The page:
Video Streaming with Adaptive Bitrate with Scott Wachtmann & Jen Brissman
Processing Video Files for HLS
Here, we see what happens when we upload a video (with eager transformation), and how to set up a notification (using webhooks) when the processing has completed. We will also walk you through how to use this repo and set up your own credentials.
Link to Github repository: https://github.com/cloudinary-training/jamstack-explorer-video-abr
We are now ready to upload the video that we want to run with adaptive streaming. We are going to be using an eager transformation during this upload. Eager transformations allow you to maintain your original asset, and add on derivative files that implement the necessary transformations. The transformations implemented are needed for both HLS streaming and the adaptive bitrate.
Before you run any of your backend code, you need to make sure you've set up your environment variable with your credentials. To do this, you will need to create a free Cloudinary account, which offers up lots of bandwidth storage and the ability to create transformations. Once you've created your account and logged in, you will be brought to the Cloudinary dashboard. Here you'll see your cloud name, API key, API secret, and API environment variable. Locate your API environment variable, which is for the most part hidden because it contains a secret, and click on the clipboard to load it into your buffer. Now you're ready to go to your code. In the code, you will see a file called .env.sample.
In this file, you can see the format of the full Cloudinary URL. You can paste in yours, which should look just like this, and save it as a .env file. With these credentials in place, we are ready to run a script.
Let's take a look inside the file, upload.js, which you can find under scripts. First, we're using .env to load our credentials.
Then we load the Cloudinary node SDK. Here, you can see the options that we will be using for this upload. We are going to assign our video a unique public ID in Cloudinary. We will call this video: "mountain". Let's give it a resource type: "video", a type: "upload", which means it will be public. And then as we talked about, the eager transformation.
We will supply an array of two transformations. One of them will use the streaming profile that we looked at earlier called fullHD, with the format of m3u8. Recall that m3u8 is the HLS format. Then we will create a transformation of the MP4 file with quality auto. Quality auto sets up a compromise between best quality and lowest bandwidth. We create this MP4 as a fallback for the fullHD.
In other words, if we were to run this on a mobile device that didn't support HLS, but did run MP4, we would have that device covered. We're going to set eager async to true, which means we want this to run asynchronously --because the backend processing can take a while. We are also using an eager notification URL. This is because we are running async. We want to have some way to determine that the process has finished. We can do this using this URL. I've set up a webhook site. This is free to do. Let's take a look at where that's located. Cloudinary can send the response when the upload is complete to this webhook site.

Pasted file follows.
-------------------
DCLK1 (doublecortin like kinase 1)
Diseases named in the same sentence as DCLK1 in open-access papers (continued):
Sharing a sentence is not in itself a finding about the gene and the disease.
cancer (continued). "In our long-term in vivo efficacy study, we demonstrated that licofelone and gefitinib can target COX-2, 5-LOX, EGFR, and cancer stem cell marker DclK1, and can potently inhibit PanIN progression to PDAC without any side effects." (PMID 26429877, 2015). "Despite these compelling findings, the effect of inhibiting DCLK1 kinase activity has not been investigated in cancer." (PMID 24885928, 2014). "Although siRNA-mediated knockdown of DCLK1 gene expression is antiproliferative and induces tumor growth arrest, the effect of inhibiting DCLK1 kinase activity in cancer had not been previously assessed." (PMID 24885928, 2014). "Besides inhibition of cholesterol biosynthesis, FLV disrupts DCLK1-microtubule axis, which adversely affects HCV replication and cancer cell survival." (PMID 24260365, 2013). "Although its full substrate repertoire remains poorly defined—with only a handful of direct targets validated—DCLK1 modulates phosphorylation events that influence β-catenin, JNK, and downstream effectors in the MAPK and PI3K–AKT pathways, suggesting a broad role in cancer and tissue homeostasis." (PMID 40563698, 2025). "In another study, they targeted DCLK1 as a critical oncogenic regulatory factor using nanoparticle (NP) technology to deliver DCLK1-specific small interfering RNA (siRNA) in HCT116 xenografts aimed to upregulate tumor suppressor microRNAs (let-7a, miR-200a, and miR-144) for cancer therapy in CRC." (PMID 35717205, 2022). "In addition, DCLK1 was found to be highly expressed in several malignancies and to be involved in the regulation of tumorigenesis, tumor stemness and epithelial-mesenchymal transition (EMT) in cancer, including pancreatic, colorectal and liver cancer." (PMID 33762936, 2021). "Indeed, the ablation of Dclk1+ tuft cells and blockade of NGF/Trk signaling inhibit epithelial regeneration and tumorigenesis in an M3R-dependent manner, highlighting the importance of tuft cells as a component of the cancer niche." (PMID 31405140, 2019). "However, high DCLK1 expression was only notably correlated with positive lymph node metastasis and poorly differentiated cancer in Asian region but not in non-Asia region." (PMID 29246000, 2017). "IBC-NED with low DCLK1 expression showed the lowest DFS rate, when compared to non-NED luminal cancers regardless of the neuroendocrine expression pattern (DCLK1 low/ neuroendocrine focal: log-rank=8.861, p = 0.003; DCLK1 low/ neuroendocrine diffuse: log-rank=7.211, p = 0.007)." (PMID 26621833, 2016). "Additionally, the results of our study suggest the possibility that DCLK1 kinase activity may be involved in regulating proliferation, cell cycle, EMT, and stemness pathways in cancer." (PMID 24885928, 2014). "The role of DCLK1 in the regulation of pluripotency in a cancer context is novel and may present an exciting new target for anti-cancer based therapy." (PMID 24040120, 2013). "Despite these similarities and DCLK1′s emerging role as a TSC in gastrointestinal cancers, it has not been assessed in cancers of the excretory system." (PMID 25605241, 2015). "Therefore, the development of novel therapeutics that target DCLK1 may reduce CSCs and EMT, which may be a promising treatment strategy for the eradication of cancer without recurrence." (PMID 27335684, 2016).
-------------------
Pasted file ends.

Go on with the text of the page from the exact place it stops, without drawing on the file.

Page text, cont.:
If we go to webhook.site, we will be given a URL, and we can copy that into our buffer and paste it in the code. With that in place, we are now ready to use the Cloudinary upload API and request the upload of our video. We are asking for a video that is currently on Cloudinary training. We have the ability to request remote videos from another website like we're doing here, or from an S3 bucket, or even a local video.
And with that, we are passing in the options. The upload is going to return a promise. And if it is successful, we will log the results, or in the case that it is not successful, we will log the error. Let's run this. Again, since we have our credentials in place, we can run this from the root. Let's take a look at the response.
We get information back about the asset that we uploaded. We can see that the public ID was set as we requested and that it is set up to run processing eagerly. That processing is taking place right now. The next thing would be to go to the webhook site, and wait for this to complete. Let's take a look at the results.
We can see here that it created our m3u8 representations using the fullHD profile, and we also received our MP4 with q auto. Another way that we can see that the derivative files were created, is to go to the Cloudinary digital asset manager. In here, go to Media Library, and look at "mountain". Click on "edit", and then click "view derived videos". If we scroll down, we'll see that we created different files during the upload.
And we can see that it created all the resolutions for our m3u8 from our fullHD profile, and all of the .ts files needed to do this. We also have our MP4 with q auto. All right. We've got our two transformation sets back from the upload. At this point, we're ready to move to the front end, set up a video player, and start streaming.